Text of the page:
Organic Gardening Takes Root in New York Prison System
“Orange is the New Black” is a popular Netflix series that’s the focus of a lot of online discussion these days. In it, we see many realistic (and unrealistic) portrayals of what life is like in an upstate New York penitentiary. Of all the privileges enjoyed by the show’s cast of characters, gardening is absent. Surprisingly, it’s the one of the few prisoner activities that wouldn’t be fictional.
At Woodbourne, a medium-security men’s prison situated in Sullivan County, New York, the outdoor yard is home to a sizeable organic garden. The only organic prison garden in the New York Department of Corrections, the area serves as a classroom for the Bard Prison Initiative, a program that gives inmates the chance to earn liberal arts college degrees behind bars. According to ModernFarmer.com, the Woodbourne garden anchors “a focus on food justice and nutrition in the public health program.”
For those in the program, the impact of the garden is palpable. Inmates who might otherwise have spent their time watching television or brooding about past regrets can now be seen outdoors, hands in the dirt, beaming with pride over the produce they’ve helped to grow.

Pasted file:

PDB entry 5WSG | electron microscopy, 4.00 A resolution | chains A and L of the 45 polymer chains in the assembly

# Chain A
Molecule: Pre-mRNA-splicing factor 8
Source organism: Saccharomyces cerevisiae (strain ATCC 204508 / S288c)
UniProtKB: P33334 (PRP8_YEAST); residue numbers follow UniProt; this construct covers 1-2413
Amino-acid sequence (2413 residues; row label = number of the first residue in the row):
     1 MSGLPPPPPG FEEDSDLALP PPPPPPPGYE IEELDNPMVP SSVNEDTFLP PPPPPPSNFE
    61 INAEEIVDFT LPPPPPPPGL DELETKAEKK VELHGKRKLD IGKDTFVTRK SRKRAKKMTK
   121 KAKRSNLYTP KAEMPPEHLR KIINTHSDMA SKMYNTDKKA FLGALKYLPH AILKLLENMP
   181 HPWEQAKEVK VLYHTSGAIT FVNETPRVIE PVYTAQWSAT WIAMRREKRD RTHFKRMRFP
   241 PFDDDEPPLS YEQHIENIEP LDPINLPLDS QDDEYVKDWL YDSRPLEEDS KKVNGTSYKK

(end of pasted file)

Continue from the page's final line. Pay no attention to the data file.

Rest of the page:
Instead of wasting money on Honey Buns and Doritos in the prison commissary, those learning the ins-and-outs of organic farming now snack on cherry tomatoes and perfect their own pumpkin pie recipes.
From Modern Farmer:
Now you’ve got all these guys like, “Hook me up with some of them kale chips!” says Jocelyn Apicello, a visiting public health professor at the prison.
By comparison, every meal in the prison cafeteria comes from pre-made meal baggies, frozen for up to seven years before microwave reheating. The contrast is severe. “Before (the Bard garden), I can’t remember the last time I ate a fresh vegetable,” says inmate Anthony Rose, who’s been locked up since 1992.
Max Kenner, BPI’s founder and director, never refers to the program as vocational training. Rather, he hopes that access to the garden will expand inmate’s imaginations and reinforce the good behavior that allowed them to experience it in the first place. It’s not an empty hope. A variety of scientific studies have suggested a link between gardening and good mental health. There’s also no denying that those who graduate from the program leave prison with a valuable new skill.
Bill Jett, a convicted murderer and arsonist, was one of the first inmate gardeners at Woodbourne. Released in 2011, the education he received while in prison allowed him to attain something few violent prisoners have a chance at: a job. Jett now works full-time for GrowNYC, the nonprofit in charge of New York’s farmers’ markets.
Image via Bard Prison Initiative